When spring is in the air, many people get the urge to purge and start looking for a spring cleanse or detoxification diet. As with nearly all things nutritional, the controversy over whether a detox diet is healthy or necessary stirs quite a bit of debate. Those on the “pro” side talk about the enormous benefits, from weight loss to clearing acne. Those on the “con” side cite its dangers, including the restrictive nature of detoxification that could lead to bingeing and purging.
Where does the truth lie? Actually, there are as many detoxification diets as there are weight loss plans and since we are all different, what works well for one person won’t necessarily work for another. So, let’s examine the options as well as assess the benefits, and you can decide for yourself.
Some cleanses are nutritionally deficient and restrictive. The lemon, cayenne pepper and honey detox has been around since the 1940s. It was created by nutrition guru Stanley Burroughs. Called the Master Cleanse, it requires the dieter to fast for 10 days, drinking only this concoction, using either honey or maple syrup. Burroughs claims that lemon acts as a purifier, boosts fat burning and supplies potassium; cayenne pepper provides B and C vitamins and helps circulation; and maple syrup adds energy and minerals.
While the honey may actually boost weight loss compared to consuming other sugars, and capsaicin in cayenne pepper may help burn fat, it could be dangerous to consume only this drink. Potential side effects include dehydration, fatigue, dizziness, nausea, vitamin deficiencies, muscle breakdown and blood sugar problems. Older adults, teens, children and people with digestive issues should be particularly wary of the more extreme cleanses and fasts.
Whether any sort of cleanse is necessary or not sparks controversy too. The main argument by advocates is that our environment is now so polluted with heavy metals, chemicals, EMFs (electromagnetic frequencies), drugs, parasites and bacteria that our bodies are overloaded and can’t clear all that out of our systems without support.
The rising numbers of obese, diabetic and chronically ill Americans seem to illustrate the point. However, medical experts will tell you that there is no hard proof showing that our bodies’ own elimination systems can’t handle their cleansing processes without the help of detoxification.
Ayurvedic principles based on a 5,000-year-old system of health and medicine in India divide the year into six growing seasons that John Douillard, author of The 3-Season Diet, says can be reduced to three primary growing seasons and three harvests. Farmers naturally follow a three-season diet and eat the foods harvested within the three growing seasons. The first harvest comes in spring and consists mainly of roots, sprouts and bitter greens.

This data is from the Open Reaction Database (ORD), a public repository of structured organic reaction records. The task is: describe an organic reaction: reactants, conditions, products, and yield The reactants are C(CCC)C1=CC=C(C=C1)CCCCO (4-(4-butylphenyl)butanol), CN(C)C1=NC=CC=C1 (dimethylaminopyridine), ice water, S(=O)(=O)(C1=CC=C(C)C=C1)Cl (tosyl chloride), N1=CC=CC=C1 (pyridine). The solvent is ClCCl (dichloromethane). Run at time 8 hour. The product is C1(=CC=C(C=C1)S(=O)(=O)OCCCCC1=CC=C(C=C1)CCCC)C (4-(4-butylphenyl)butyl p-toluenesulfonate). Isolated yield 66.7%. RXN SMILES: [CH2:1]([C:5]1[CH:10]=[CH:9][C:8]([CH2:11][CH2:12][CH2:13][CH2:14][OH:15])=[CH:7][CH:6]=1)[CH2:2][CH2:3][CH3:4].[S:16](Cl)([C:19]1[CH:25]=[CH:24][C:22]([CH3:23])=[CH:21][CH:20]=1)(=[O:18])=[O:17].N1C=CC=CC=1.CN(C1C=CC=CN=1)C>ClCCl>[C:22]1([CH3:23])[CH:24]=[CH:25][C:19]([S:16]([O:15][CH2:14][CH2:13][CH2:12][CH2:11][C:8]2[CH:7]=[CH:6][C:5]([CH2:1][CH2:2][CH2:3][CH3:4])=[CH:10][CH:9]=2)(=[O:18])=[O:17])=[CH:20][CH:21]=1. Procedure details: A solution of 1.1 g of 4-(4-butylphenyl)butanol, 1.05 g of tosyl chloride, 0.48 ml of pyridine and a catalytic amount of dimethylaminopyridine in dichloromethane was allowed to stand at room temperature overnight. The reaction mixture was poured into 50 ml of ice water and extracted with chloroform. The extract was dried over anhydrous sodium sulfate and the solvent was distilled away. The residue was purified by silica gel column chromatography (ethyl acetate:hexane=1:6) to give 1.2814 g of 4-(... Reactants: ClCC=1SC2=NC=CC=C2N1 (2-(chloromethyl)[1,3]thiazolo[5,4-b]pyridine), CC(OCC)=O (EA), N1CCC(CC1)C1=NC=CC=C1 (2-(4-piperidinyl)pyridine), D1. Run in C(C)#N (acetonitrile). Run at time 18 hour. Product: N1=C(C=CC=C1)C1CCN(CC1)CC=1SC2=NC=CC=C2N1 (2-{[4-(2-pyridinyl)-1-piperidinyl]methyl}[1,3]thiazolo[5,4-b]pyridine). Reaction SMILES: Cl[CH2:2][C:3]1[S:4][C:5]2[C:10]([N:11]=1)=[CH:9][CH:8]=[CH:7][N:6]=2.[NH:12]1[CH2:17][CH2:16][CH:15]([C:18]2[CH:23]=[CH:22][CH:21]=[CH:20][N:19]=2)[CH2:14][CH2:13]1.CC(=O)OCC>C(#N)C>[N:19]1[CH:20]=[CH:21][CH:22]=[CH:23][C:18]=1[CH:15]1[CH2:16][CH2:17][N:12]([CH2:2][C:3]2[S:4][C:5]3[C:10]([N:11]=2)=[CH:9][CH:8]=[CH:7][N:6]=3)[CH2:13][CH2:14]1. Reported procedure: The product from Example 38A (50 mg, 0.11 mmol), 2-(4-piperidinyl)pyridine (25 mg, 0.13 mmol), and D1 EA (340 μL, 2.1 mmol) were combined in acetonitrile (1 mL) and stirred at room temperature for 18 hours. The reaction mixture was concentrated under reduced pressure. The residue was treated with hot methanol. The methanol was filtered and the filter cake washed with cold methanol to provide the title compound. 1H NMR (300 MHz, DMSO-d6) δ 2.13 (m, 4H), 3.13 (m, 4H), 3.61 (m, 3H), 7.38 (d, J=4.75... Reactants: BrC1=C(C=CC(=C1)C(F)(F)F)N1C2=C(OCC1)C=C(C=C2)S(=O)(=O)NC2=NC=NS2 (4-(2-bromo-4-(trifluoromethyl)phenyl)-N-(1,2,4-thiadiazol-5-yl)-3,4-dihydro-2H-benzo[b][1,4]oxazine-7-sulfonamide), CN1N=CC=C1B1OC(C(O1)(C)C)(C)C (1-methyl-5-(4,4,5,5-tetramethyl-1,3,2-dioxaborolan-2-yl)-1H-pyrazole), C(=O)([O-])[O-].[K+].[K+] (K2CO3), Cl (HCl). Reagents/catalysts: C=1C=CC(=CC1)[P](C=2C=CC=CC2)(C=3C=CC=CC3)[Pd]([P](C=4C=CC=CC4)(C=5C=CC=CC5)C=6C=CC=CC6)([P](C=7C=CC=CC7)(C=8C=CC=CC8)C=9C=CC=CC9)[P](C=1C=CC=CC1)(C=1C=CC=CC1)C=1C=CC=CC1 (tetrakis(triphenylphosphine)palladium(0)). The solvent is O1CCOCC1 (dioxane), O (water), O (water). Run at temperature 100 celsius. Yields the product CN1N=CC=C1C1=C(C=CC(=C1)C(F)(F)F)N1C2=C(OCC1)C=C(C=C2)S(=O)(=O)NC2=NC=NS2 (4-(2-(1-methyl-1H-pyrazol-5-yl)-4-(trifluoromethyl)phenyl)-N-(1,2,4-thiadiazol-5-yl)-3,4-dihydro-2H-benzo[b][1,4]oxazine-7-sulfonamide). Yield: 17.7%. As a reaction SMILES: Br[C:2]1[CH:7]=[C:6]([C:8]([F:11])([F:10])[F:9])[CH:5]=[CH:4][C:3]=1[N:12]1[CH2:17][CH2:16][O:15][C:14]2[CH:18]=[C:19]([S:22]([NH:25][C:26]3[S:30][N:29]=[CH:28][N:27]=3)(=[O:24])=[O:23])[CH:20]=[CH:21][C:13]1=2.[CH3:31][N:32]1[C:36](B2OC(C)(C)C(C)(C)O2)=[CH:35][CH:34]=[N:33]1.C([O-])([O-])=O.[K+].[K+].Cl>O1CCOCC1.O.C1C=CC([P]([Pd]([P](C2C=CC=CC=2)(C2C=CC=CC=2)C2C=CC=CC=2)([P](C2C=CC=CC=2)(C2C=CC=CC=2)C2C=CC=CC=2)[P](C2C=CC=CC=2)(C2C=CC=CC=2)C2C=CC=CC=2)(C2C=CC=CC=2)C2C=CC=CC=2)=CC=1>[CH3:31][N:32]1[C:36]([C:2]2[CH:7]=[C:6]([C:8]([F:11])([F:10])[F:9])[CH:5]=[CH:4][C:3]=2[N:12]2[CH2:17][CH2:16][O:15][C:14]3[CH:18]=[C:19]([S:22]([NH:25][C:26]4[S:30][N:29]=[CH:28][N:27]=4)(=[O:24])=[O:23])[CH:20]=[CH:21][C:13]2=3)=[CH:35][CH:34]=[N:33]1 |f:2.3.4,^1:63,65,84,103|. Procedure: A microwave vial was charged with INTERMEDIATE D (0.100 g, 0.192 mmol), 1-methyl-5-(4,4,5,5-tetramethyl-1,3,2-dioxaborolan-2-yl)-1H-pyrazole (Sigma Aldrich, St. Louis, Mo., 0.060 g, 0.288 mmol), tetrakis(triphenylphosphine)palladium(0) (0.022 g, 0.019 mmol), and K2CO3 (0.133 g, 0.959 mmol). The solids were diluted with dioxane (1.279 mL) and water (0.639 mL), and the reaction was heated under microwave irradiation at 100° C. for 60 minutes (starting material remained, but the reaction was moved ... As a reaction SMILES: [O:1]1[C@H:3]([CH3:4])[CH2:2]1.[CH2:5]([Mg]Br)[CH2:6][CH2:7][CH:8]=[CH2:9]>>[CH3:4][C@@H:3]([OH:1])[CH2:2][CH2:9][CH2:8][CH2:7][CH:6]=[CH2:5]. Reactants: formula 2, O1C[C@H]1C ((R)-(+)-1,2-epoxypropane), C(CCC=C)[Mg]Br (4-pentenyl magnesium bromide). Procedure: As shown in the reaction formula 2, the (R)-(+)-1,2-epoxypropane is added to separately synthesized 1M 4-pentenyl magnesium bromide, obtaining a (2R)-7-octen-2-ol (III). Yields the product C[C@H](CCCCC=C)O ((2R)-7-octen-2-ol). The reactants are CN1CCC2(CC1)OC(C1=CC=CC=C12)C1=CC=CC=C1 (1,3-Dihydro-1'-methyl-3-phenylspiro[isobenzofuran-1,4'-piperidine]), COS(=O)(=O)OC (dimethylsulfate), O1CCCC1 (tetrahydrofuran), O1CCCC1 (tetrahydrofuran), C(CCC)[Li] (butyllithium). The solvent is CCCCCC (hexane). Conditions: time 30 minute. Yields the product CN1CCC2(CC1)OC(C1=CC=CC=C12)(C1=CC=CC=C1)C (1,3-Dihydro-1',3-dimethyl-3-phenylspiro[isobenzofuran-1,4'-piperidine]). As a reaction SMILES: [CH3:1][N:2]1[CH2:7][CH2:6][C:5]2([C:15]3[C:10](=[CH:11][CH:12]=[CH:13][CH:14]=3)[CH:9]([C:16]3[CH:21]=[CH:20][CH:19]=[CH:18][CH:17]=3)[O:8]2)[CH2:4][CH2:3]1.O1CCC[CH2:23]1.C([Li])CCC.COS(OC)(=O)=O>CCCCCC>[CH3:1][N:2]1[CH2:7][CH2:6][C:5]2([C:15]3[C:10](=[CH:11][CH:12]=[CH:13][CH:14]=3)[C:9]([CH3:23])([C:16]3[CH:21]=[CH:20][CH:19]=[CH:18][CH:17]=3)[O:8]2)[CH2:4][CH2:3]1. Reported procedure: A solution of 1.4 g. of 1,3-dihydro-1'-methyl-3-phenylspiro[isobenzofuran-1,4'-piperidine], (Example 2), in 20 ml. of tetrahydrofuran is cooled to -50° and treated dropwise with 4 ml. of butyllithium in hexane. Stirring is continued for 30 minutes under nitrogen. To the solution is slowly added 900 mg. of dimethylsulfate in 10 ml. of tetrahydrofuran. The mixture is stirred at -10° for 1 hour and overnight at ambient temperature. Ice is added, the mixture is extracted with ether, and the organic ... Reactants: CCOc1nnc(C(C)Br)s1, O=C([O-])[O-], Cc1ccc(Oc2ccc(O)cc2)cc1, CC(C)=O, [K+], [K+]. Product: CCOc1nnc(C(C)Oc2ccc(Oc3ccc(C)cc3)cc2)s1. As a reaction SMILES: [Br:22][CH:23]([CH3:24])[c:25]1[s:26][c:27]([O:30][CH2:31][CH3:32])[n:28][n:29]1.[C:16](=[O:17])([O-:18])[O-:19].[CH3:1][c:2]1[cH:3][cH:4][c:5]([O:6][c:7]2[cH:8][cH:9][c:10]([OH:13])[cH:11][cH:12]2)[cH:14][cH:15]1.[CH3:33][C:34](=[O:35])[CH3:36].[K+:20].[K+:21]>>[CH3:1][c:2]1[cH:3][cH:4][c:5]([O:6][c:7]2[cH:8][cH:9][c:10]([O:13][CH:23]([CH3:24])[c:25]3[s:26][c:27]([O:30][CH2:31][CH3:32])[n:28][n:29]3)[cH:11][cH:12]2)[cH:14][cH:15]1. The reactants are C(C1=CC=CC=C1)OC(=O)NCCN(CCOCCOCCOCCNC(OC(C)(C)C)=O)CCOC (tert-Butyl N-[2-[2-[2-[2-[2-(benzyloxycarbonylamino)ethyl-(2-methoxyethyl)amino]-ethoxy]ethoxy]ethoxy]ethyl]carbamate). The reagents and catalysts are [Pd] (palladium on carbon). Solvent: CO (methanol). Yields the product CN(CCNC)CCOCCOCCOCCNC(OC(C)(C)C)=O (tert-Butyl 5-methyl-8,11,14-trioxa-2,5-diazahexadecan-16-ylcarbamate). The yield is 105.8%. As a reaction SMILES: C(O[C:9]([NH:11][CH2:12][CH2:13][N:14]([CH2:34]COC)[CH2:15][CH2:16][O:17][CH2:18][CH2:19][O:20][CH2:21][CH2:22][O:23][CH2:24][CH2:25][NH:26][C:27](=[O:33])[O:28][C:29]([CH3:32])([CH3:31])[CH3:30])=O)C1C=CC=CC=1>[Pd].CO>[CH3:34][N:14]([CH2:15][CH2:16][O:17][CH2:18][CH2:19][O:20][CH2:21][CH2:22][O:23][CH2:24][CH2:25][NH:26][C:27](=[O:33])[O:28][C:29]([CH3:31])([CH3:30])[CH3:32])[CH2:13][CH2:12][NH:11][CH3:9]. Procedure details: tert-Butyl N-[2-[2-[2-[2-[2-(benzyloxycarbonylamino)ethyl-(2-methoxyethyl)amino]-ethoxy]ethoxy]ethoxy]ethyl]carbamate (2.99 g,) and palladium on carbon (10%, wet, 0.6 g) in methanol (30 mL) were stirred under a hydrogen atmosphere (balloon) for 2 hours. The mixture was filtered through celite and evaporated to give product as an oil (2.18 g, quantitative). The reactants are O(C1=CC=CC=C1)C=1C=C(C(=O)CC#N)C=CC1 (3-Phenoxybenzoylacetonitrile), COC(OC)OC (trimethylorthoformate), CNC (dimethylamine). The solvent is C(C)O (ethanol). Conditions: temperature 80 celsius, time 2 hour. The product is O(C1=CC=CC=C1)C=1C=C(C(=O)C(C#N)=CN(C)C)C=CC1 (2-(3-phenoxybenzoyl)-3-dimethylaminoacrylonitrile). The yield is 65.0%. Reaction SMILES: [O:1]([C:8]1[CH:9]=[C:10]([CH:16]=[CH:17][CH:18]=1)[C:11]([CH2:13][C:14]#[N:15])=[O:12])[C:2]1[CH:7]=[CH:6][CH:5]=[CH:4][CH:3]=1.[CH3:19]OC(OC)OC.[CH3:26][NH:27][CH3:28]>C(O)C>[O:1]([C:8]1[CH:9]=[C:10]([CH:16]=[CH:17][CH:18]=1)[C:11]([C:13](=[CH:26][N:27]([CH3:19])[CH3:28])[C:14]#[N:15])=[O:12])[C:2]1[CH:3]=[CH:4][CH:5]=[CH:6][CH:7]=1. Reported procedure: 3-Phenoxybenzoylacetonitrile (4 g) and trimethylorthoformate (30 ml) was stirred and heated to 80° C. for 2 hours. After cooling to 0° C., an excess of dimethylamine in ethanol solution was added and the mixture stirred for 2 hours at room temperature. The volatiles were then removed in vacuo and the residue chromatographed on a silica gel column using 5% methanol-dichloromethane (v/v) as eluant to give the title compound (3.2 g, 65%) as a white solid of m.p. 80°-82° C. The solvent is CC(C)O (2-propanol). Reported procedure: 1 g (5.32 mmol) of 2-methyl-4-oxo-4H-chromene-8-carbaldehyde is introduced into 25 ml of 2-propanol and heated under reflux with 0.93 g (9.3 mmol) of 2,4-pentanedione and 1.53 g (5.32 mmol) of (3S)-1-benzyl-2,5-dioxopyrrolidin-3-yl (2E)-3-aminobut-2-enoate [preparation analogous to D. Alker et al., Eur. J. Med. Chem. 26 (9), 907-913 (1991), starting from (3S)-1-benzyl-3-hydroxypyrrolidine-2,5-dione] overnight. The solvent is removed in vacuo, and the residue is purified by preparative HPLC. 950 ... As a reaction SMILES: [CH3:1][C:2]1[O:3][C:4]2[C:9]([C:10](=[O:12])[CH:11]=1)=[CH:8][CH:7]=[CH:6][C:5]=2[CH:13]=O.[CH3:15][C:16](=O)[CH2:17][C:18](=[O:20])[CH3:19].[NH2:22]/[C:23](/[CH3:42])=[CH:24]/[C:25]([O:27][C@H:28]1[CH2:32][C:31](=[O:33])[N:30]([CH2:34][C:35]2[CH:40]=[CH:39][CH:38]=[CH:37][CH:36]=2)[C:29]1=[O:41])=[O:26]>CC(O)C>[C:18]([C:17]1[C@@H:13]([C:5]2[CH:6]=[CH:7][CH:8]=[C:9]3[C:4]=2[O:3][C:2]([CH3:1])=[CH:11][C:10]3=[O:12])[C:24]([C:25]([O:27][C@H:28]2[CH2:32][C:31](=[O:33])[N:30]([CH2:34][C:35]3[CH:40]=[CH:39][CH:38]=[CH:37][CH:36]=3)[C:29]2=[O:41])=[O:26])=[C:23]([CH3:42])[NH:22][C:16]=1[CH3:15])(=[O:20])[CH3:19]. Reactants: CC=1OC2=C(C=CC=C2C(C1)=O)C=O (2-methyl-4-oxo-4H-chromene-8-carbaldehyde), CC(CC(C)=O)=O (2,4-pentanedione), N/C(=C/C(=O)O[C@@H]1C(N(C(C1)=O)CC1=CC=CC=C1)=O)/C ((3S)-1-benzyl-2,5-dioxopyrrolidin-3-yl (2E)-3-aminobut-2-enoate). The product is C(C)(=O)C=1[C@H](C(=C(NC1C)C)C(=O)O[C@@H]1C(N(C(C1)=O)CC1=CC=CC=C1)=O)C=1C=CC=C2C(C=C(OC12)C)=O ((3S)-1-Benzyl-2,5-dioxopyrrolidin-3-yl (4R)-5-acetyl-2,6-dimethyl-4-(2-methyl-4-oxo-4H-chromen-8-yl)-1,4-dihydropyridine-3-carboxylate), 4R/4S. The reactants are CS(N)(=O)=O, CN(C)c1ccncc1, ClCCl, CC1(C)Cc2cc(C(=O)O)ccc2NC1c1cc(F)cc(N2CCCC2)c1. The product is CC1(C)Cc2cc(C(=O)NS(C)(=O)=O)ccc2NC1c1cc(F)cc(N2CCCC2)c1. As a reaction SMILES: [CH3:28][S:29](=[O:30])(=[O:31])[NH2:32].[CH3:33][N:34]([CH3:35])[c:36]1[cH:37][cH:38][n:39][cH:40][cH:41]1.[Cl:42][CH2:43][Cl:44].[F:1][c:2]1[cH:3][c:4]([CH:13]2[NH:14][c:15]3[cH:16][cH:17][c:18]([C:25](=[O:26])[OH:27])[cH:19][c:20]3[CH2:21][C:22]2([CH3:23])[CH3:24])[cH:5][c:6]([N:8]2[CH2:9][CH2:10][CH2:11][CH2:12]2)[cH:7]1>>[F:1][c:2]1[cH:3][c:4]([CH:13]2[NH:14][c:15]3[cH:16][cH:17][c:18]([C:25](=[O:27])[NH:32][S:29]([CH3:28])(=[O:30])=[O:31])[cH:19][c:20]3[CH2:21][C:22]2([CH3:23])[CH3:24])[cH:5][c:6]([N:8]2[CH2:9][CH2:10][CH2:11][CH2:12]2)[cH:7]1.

Our natural tendency to crave lighter spring vegetables, such as asparagus and arugula, is part of the body’s age-old wisdom to clear out the heavier foods of winter with the energy producing, blood purifying foods of spring. A cleanse based on these principles will effectively nourish and cleanse the body, preparing it for the increased movement and energy of warmer months.
Foods that support the liver, flush out toxins and nurture the gastrointestinal tract include leafy greens for their chlorophyll, which helps release environmental toxins like heavy metals and pesticides; lemon with filtered water to keep the body hydrated and help convert toxins into a form that is easily flushed away; garlic to activate the liver enzymes; broccoli sprouts for their cancer fighting and enzyme stimulating activity; sesame seeds to protect the liver from alcohol’s effects and psyllium to add fiber and clean out a sluggish colon.
A cleanse will be most effective if it is tailored to your specific needs. For example, if you have been contracting colds or flu all winter, a cleanse that focuses on immune support will be most beneficial. Others who experience the aching joints of arthritis or food sensitivities will find a cleanse with anti-inflammatory foods and spices best serves them.
Those who are more concerned about cancer prevention would seek a low-estrogen, high antioxidant diet. Still others may feel the need to detoxify from sugar, carbohydrates or alcohol and would consume foods that stabilize the blood sugar. The reason behind the cleanse should be the driving force behind the option one chooses.
Eating nourishing foods and drinking plenty of liquids that are free from sugar or chemicals can strengthen the body and leave you feeling refreshed, clear and energized. Benefits like glowing skin, smooth and regular digestion, freedom from aching joints, a clearer mind and stable mood can all result from the appropriate cleanse for your body.
These benefits aren’t just the result of adding healthy food and drink to your diet, but also the letting go of more addictive, craving-producing high fat, salt, and sugar foods—at least for a while. And who knows, if you can stay away from those foods for the duration of your cleanse, you may feel so good, you won’t want to go back.
Join me for an in-person Revitalizing Spring Cleanse!
Dates: Saturday, March 28 and Saturday, April 4
Time: 10:30 to 11:30 a.m.
Location: Life in Balance, 76 County Road, Mattapoisett, MA
Click here for more information.